Behavioral Economics: The Bank's Secret Weapon

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Behavioral Economics: The Bank's Secret Weapon

In this digital era, with easy, fast and limitless options, decision-making has become even more difficult.

Banks can’t predict user behavior with absolute certainty, but they can help frame their financial decisions by understanding how choices are made, and designing solutions around them.

This is where Behavioral Economics, the study of how and why we make decisions, can be a powerful tool for the banking industry.



Why Should Banks Care About Behavioral Economics?

Industry now has access to infinitely more data and insight about all manner of things. Business strategy is simply no longer strategic if all the available knowledge is not used to define —and meet— the needs of the target audience.

Our need to better understand customers will only increase as technology makes the role, access and power of that consumer shift. Insights into the way users think, make decisions, and interact with products and services will define how businesses target their efforts for maximum effectiveness.

The financial sector is no exception.

A paradigm shift within the banking sector undeniably requires an overhaul of impressive dimensions, putting emphasis on the needs, wants and actions of the newly empowered account holder.

If we want users to act on data, increase or simply just begin saving, investing and even just thinking about their retirement, we need to go beyond data analytics, and focus our efforts on how —and why— people make decisions. This is where behavioral economics comes into play, drawing conclusions from the motivations behind people’s financial decisions; the psychology of human nature, that drives our actions, both good and bad.

The way we justify the purchases we make, how we save or plan for the future and of course, how we can trick ourselves into overspending. Our irrational behavior is most commonplace when dealing with something as fundamental, and as emotionally-charged, as money management, with the vast majority of us committing the same mistakes over and over again.


Strands believes that it is possible to help customers make better banking decisions, because at Strands we are convinced that, in the future, banks will have an entirely different relationship with their customer.


That relationship will be based upon an understanding of who their customers really are and why they do what they really do, i.e. based upon behavioral economics.

Before banks begin redesigning banking with behavioral economics in mind, a clearer understanding of its importance is key. Banks will obtain a broader perspective of client activity, transactions, mental state, and emotions, allowing them to become more relevant and contextual.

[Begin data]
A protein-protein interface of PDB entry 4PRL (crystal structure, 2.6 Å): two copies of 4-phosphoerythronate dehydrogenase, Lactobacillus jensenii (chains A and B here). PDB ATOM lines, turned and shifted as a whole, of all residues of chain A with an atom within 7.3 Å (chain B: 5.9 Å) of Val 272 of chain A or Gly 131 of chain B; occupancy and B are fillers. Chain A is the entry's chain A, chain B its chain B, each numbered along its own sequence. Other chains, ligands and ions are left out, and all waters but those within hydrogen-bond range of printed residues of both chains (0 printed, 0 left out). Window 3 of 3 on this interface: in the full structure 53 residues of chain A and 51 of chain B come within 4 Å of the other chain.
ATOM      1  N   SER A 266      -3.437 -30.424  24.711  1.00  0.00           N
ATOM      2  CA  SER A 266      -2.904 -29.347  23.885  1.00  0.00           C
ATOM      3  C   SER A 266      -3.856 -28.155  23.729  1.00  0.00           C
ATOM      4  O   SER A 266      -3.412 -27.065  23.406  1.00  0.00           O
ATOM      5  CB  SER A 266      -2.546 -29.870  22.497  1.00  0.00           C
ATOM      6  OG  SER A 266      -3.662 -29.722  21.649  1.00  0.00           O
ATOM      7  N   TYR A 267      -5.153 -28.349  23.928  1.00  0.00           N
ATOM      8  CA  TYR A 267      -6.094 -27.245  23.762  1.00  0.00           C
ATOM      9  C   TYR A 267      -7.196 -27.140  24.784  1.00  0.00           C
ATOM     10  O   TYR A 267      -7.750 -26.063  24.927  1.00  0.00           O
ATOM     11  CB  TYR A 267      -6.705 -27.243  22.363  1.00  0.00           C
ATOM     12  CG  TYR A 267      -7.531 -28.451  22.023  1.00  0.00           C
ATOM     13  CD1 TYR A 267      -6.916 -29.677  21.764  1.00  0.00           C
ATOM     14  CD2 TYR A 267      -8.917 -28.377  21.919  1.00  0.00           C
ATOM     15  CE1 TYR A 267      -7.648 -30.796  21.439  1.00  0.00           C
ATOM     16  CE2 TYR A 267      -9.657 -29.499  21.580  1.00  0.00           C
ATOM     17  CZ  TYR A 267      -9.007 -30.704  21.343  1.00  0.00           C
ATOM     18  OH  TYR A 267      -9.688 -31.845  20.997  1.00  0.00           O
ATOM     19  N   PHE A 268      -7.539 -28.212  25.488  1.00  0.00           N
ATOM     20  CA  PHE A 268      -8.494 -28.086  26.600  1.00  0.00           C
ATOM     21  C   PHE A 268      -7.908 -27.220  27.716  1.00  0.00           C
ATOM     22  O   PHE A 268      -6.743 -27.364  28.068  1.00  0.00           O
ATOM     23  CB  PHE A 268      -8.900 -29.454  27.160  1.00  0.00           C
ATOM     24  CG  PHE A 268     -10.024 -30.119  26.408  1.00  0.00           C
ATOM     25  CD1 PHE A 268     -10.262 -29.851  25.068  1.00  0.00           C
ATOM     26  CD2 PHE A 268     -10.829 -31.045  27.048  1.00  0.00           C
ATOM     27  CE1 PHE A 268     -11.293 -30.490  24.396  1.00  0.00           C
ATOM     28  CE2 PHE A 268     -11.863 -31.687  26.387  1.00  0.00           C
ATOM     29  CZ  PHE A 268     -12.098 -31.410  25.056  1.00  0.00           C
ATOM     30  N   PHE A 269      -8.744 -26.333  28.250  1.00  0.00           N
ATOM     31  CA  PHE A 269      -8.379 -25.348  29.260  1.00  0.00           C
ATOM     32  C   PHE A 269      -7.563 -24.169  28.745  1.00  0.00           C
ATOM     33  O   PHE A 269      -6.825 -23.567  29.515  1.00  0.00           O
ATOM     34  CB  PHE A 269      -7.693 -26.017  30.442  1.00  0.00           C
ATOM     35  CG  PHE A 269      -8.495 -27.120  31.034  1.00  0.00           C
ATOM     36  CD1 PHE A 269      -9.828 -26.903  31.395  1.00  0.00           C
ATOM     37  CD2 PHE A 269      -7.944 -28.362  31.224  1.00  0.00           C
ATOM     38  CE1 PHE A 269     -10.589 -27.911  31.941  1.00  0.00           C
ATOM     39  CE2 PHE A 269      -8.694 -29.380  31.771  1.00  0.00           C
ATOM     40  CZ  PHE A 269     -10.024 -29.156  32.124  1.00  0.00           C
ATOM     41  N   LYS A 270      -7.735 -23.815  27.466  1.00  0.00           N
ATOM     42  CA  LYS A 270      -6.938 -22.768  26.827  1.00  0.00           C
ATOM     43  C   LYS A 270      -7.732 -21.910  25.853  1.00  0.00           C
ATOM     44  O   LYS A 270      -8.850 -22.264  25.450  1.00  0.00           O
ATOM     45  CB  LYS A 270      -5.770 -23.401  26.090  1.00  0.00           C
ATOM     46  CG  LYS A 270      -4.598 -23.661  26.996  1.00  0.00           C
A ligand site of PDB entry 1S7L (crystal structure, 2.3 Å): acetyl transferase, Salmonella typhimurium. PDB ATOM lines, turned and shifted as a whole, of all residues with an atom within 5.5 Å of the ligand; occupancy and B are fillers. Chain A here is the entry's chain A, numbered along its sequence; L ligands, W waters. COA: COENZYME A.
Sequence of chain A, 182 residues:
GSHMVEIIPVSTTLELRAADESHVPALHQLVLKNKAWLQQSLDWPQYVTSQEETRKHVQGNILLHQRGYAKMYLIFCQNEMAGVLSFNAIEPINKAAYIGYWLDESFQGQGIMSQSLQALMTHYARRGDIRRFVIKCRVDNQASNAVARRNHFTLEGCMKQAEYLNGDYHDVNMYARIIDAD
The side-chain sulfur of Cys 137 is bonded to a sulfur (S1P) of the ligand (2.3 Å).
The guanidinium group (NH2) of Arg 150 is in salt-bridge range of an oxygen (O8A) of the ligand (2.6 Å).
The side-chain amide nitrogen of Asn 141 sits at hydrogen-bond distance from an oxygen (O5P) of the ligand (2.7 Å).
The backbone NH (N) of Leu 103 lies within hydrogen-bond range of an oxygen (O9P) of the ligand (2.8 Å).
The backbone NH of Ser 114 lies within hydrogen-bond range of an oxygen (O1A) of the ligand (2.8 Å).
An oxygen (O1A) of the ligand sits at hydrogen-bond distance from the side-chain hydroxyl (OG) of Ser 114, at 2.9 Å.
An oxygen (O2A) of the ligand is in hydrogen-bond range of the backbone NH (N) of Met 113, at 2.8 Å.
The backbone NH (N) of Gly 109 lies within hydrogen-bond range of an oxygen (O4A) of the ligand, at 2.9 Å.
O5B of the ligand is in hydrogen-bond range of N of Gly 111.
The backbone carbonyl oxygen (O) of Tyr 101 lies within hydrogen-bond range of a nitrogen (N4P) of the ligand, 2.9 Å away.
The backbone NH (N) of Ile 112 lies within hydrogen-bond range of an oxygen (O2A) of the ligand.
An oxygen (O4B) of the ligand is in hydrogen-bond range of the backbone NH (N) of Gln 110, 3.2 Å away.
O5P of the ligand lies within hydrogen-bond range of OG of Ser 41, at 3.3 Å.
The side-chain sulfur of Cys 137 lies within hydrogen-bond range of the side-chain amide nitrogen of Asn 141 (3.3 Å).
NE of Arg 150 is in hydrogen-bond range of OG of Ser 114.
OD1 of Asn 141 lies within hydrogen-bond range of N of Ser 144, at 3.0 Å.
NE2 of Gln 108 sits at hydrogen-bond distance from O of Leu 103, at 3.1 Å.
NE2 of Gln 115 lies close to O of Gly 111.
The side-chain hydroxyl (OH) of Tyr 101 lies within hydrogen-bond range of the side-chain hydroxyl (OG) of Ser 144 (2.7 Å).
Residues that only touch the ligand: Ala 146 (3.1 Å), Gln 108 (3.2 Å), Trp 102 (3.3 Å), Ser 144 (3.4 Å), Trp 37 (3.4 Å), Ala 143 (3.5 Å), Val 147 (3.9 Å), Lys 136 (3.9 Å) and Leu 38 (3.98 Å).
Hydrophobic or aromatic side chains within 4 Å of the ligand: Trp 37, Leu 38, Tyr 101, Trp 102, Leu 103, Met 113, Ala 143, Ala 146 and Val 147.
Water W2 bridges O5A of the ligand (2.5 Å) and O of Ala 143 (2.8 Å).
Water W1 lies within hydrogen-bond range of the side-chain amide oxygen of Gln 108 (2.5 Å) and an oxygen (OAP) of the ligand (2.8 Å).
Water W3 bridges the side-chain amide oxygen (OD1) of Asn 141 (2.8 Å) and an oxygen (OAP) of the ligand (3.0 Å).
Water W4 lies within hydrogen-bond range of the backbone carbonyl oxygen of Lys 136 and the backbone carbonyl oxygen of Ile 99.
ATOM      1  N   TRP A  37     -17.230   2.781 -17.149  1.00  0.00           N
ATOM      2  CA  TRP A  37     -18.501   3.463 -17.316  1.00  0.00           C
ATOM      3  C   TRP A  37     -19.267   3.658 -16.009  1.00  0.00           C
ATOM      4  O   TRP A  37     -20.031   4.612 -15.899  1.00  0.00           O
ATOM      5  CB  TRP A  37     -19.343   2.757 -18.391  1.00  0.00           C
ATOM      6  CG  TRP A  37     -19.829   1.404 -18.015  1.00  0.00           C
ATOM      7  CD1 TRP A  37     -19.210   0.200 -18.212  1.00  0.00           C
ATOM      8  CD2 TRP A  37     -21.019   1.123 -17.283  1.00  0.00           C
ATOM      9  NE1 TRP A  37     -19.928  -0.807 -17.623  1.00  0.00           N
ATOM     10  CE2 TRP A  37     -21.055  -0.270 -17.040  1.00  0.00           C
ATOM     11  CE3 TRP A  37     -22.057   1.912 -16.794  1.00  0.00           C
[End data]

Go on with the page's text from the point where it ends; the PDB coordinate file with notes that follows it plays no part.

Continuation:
With this ebook, Strands and Jeff Kreisler, Editor-In-Chief of and co-author of ‘Dollars & Sense’ (with behavioral economist Dan Ariely), will put it all into context, offering examples and an overview of the financial industry’s efforts to create experiences that move users in the right direction.

Let's get started!







Miriam Ballesteros — Head of Communications STRANDS-1MIRIAM BALLESTEROS

Head of Communications at Strands and advocate for Behavioral Economics and Financial Empowerment. Named on the "Women in FinTech Powerlist", Miriam Ballesteros is committed to promoting financial technologies that make managing money a lot easier so people can get more out of life.


aoifeportraitAOIFE CREAN

Strands' Content Manager and the voice behind the Strands' brand. Passionate about language and their impact, Aoife Crean writes in her native English, Spanish and Catalan producing whitepapers, blog posts, news items and interviews relating to Fintech and trends in banking.



Vaida Pakulyte is a UX Designer & Researcher at Happy Socks in Stockholm, Sweden (previously Digital Marketing Specialist at Strands). Vaida is passionate in her pursuit of advocating great user experience, shaping design practices and discovering her new home in the land of vikings.


Topics: behavioral economics, Personal Financial Management (PFM), banking, banking and technology, chief behavioral officer

Author: Miriam Ballesteros on Aug 1, 2018

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